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The cost of over engineering

Belt-and-braces' approach is costing design and build clients dearly, says managing director at civil and structural engineering consultancy Paul Waite Associates, Paul Waite.

These are undoubtedly intensely challenging times in which we live and work.

But while such pressures may cause us to behave in unorthodox ways, even the biggest downturn for many a decade can’t explain the emergence of a disturbing trend in our industry.

It could be down to a lack of trained engineers, sloppy management or consultancies that are risk averse but the 'belt-and-braces designers' are coming out of the woodwork again. Regardless of what has prompted it, our industry needs to respond if it is to build trust and confidence.

An increasing number of design and build clients are seeking an objective view on engineering schemes that even they think have been grossly overdesigned. They sense that economies can be made on some of the structure but need expert advice to examine if cost savings can genuinely be made. All too often, they are right.

If our industry is to thrive in challenging times, then it surely makes sense to provide clients with innovative and cost-effective solutions? Consultancies that maintain a strategy of delivering tender-winning designs on time every time will help to ensure that their clients secure more business and maximise their profits.

Clients have been scratching their heads at projects characterised by the following:

- The recommendations given in the site investigations are too loose and open to interpretation, ranging from acceptable to risk averse. Engineers then design to the risk-averse solution, sometimes duplicating two foundations systems, where only one is required.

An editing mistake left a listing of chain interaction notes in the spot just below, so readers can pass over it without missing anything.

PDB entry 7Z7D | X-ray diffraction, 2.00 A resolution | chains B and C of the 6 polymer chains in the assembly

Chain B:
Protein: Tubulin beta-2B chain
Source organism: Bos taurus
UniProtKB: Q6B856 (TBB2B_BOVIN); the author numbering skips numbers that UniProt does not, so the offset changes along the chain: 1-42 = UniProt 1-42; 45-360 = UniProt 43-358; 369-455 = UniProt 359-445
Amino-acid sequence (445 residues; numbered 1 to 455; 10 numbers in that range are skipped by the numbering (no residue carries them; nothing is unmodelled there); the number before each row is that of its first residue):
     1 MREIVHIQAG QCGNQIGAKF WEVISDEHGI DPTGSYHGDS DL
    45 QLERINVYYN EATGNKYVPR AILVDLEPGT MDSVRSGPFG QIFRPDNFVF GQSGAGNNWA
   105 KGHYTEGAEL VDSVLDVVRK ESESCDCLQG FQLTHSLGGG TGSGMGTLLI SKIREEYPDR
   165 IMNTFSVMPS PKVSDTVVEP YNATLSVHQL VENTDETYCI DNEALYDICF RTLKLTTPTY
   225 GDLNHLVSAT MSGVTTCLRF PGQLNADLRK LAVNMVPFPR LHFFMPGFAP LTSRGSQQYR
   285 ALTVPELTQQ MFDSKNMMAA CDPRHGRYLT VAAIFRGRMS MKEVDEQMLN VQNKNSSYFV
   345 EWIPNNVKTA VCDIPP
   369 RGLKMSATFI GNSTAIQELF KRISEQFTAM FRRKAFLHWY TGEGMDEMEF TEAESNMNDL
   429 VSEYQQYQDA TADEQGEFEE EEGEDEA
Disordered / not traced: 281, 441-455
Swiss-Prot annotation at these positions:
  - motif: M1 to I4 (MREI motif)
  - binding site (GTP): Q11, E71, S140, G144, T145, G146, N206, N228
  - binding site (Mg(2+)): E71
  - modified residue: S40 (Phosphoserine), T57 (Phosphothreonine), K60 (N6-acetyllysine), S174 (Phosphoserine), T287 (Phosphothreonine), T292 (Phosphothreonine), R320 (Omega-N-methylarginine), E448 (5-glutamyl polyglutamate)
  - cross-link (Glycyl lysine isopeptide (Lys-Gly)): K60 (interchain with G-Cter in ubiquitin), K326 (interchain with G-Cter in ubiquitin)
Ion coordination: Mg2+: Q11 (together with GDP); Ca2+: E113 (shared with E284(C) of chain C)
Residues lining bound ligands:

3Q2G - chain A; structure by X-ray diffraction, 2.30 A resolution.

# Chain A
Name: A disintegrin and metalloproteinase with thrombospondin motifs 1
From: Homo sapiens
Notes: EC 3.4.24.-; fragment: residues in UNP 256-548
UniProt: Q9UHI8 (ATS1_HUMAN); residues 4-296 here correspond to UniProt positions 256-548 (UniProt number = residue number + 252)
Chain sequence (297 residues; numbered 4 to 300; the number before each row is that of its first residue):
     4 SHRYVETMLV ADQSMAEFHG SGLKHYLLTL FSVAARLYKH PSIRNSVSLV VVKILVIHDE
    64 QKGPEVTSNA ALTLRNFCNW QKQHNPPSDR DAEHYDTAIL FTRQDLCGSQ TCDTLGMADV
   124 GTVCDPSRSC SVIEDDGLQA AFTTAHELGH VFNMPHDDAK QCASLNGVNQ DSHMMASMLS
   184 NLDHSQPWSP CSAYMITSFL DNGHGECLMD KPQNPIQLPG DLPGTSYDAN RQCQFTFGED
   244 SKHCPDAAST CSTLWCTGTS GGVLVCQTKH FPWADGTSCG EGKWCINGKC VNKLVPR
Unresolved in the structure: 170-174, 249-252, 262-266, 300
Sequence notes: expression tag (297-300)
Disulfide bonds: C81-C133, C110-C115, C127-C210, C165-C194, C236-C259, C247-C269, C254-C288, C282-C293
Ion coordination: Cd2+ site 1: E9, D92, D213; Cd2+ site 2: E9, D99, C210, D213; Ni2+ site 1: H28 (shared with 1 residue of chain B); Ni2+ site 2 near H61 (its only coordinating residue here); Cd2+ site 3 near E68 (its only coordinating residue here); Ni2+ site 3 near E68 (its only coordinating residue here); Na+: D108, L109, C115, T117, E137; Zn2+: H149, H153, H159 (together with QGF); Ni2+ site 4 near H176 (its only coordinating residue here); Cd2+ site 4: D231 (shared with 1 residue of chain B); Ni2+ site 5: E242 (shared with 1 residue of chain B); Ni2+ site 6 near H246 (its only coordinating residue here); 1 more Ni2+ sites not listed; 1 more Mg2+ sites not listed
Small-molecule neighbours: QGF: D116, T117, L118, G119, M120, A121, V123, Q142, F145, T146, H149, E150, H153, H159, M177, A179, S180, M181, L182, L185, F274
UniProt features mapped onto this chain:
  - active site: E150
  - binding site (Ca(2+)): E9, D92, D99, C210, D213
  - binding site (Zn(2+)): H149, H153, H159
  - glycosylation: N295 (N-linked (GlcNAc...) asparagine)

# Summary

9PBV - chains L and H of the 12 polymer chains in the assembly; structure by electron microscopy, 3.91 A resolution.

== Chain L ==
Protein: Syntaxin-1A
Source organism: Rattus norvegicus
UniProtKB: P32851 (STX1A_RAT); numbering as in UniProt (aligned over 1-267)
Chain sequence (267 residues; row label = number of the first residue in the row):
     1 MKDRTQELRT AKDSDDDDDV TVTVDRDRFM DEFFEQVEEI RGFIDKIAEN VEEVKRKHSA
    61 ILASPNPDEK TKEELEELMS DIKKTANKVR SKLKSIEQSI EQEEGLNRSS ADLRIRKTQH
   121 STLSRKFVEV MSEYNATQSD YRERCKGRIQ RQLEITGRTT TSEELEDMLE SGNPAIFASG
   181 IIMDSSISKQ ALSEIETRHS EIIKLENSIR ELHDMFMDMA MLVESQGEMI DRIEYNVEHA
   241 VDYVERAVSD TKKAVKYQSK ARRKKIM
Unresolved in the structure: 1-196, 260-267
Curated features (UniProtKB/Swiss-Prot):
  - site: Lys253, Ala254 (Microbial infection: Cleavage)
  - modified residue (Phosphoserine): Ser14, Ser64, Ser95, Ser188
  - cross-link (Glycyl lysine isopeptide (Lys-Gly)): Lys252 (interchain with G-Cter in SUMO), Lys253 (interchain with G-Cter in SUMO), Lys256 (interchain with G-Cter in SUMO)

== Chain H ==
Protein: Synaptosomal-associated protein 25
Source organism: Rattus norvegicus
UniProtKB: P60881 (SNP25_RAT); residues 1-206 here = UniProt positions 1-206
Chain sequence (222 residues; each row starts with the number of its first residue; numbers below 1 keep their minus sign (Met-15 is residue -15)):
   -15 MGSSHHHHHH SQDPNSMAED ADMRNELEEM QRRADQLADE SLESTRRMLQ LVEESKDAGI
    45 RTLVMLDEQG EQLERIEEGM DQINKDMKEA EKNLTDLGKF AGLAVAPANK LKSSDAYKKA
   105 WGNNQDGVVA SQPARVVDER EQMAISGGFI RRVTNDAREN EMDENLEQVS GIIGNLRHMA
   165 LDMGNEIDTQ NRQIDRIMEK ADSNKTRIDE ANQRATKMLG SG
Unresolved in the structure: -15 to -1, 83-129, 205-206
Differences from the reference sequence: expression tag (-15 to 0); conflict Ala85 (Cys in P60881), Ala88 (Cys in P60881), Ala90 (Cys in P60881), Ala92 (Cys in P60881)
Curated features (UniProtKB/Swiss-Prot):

- A lack of understanding of how slabs interact with the ground. Often, when the ground is perceived to be poor, we have seen examples of engineers detailing a thick floor slab and two layers of heavy mesh reinforcement where, in fact, a 150mm floor slab with one layer of light mesh is sufficient.

- A poor understanding of how the superstructure relates to the rest of the building and how the loads are transferred through the building.

While it might appear easy to criticise from afar, the facts speak for themselves. For instance, a client asked us to look at plans for a commercial development and identify any any cost saving opportunities. The project centred on a two-storey, 18m wide office block on ground more than adequate for simple pad foundations. Even so, the tender design was piled foundation (five piles on the inner columns), a 350mm suspended floor slab with double reinforcement and an unbelievably heavy steel frame. Our contractor client cost this design out at £5m. It wasn’t rocket science to spot the opportunities and we saved him £300,000 after some rejigging.

Needless to say the client was delighted but also perturbed.

It is vital that our industry becomes more adept at eliminating overdesigning. It is possible to do a first class job that combines the best in design capability but also value for money – particularly in this tough climate.

Paul Waite is the managing director at civil and structural engineering consultancy Paul Waite Associates

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